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Videos: 3 dead in Bronx fires in final days of 2023

The FDNY faced three fatal fires, two just blocks apart from each other, as the year came to a close

By Colin Mixson, Nicholas Williams, John Annese
New York Daily News

NEW YORK — A string of three tragic fires left three people dead in the Bronx in the final days of 2023.

Two people were killed in a pair of fires just three blocks apart over a span of four hours ending early Sunday, officials said, while a third died in a Friday afternoon blaze.

In the first incident, firefighters responded to the second floor of a six-story apartment building on E. 197th St. near Pond Place in Bedford Park around 4 p.m., officials said.

Medics took Brett Teply to St. Barnabas Hospital, where he later died, an FDNY spokesman said.

On Sunday, a single candle was set outside the building.

“He just had his birthday 11 days before. His birthday was December 18th,” Teply’s devastated sister Marisa Teply told the Daily News.

“He just turned 56. He didn’t care, he didn’t think about numbers. He was a sweet guy, he was an optimistic guy. He was not a negative person.”

“I was heartbroken when we lost him,” she added.

Stacey Black, a first-floor neighbor, said the building super banged on everyone’s doors and called the FDNY.

“They put it out quick,” she said. “I saw them drag (Teply) out, trying to revive him. It was hard to watch.”

The super, Ernie Ramos, said Teply was a longtime resident who lived alone in his apartment.

“ The Fire Department told me he passed away. They tried to revive him, do CPR but when they got to the hospital it was too late,” said Ramos, 58. “He inhaled all that smoke.”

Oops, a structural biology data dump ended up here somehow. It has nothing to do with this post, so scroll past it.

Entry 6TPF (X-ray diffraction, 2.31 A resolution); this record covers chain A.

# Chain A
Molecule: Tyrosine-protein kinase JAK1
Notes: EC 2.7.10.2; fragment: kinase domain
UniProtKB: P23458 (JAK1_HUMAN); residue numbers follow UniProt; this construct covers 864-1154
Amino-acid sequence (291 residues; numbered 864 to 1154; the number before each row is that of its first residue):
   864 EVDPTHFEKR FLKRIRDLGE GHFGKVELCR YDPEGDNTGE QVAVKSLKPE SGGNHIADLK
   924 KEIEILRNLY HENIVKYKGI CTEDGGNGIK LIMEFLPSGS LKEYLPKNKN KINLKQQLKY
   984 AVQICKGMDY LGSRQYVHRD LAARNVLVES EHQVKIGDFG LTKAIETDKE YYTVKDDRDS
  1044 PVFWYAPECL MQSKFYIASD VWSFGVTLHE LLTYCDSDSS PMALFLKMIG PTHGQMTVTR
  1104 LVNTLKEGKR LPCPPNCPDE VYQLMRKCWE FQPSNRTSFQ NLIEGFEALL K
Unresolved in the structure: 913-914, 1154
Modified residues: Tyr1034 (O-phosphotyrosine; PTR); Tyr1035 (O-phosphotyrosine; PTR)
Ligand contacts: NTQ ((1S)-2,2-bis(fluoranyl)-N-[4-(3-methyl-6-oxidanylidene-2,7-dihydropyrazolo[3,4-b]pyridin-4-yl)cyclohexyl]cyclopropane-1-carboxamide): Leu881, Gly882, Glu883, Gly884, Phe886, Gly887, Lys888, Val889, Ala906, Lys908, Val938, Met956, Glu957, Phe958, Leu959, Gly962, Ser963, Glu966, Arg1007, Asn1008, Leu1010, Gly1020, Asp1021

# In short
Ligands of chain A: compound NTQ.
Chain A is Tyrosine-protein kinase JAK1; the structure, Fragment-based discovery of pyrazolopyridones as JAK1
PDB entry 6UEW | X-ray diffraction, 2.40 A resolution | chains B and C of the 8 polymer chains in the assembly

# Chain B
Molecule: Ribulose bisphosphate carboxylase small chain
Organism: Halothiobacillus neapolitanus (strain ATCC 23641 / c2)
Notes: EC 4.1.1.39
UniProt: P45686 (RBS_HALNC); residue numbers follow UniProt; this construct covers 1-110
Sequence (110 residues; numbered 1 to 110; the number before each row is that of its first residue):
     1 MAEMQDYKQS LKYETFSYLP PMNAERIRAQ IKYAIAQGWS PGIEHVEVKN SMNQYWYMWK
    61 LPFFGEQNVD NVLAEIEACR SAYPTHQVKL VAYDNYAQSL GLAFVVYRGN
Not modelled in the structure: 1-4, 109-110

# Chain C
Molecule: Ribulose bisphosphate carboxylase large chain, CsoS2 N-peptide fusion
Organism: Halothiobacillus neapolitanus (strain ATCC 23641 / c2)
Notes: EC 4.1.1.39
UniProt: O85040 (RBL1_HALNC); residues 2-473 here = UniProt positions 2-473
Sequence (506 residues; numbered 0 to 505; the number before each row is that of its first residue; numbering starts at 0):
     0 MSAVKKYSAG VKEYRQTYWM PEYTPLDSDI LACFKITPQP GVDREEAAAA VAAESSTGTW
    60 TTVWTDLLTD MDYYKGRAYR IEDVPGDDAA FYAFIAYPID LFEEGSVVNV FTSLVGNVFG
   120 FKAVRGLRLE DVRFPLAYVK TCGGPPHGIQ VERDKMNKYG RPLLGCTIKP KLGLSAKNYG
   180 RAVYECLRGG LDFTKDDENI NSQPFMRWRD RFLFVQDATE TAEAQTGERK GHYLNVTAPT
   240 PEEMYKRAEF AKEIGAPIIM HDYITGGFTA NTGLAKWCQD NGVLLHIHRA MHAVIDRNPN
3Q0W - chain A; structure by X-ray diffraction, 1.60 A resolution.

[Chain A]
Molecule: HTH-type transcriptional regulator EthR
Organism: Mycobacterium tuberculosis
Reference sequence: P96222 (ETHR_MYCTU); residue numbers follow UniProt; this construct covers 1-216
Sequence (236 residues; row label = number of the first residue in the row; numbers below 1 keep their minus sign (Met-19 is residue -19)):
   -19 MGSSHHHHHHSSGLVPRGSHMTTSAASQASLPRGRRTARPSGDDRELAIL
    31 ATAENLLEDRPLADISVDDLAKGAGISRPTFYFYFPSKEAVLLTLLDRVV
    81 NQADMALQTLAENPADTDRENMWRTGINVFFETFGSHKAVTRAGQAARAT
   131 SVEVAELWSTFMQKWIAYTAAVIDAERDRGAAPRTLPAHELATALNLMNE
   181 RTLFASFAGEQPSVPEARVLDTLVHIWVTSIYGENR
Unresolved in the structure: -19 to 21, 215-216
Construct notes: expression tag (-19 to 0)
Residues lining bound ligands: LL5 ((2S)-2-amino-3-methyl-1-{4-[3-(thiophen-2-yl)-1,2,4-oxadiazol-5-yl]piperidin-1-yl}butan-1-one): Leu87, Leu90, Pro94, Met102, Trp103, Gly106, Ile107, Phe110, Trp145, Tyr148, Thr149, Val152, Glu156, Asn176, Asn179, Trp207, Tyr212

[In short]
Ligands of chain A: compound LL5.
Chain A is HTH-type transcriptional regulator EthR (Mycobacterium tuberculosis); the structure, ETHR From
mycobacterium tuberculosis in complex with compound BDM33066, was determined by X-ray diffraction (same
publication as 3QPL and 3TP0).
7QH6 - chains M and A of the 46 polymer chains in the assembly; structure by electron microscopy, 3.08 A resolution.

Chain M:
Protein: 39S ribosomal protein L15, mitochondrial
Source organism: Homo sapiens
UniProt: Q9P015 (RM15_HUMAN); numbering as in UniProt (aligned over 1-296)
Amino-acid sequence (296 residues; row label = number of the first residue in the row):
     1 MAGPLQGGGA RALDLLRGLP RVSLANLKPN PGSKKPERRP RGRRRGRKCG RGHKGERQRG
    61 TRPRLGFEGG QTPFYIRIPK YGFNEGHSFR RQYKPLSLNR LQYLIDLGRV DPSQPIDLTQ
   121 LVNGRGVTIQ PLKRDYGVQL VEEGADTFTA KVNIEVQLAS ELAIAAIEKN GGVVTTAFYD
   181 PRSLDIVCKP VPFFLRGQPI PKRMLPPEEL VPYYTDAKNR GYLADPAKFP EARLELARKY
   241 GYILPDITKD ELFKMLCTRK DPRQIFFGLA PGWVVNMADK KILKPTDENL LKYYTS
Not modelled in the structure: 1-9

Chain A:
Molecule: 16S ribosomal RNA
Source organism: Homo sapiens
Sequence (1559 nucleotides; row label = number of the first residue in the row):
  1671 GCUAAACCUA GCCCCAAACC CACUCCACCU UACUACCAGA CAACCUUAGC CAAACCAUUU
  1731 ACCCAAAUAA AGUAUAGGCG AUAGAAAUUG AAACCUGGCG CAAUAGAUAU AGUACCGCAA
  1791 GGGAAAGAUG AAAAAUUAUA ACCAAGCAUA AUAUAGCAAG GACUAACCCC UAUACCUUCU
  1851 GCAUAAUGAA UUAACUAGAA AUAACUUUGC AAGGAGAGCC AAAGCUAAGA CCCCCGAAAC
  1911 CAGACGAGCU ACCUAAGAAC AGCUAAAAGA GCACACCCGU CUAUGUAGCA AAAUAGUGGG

“He would always say kind words, always said good morning when opening the gate to the garbage,” he added. “He would ask if I need a garbage bag”

Neighbor Alyna Smith, 45, recalled the victim as kind and well-educated.

“He gave you good conversations,” she said.

Teply’s apartment was being renovated at the time of the fire, and when the superintendent showed his sister the burned-out home, he told her there was an “explosion.”

“He took me inside and he said to me there was an explosion and I didn’t understand what he was talking about at the time,” said Marisa Teply. “I saw the stove was on its side, it was crooked and I wondered what the heck happened to the stove.

“I didn’t see much fire damage,” she added. “I didn’t see anything black and charred, which also puzzled me.”

The city’s Medical Examiner is conducting an autopsy to determine how Teply died, his family said.

On Saturday, a two-alarm blaze broke out on the second floor of a five-story building on Elder Ave. near Westchester Ave. in Soundview around 8:15 p.m., according to an FDNY spokesman. Firefighters brought the flames under control after about 50 minutes.

Medics rushed a woman found inside the building to Jacobi Medical Center, but she couldn’t be saved, police said. Her age and identity were not immediately known.

Neighbors described a dramatic scene, with some residents rushing to the fire escape only to find the drop-down ladder stuck.

One woman who lives in the building rushed out barefoot with her parents and two sisters. Her dad managed to wrench loose the drop-down ladder, injuring his elbow in the process.

“It was bad. My dad got hurt,” the woman said.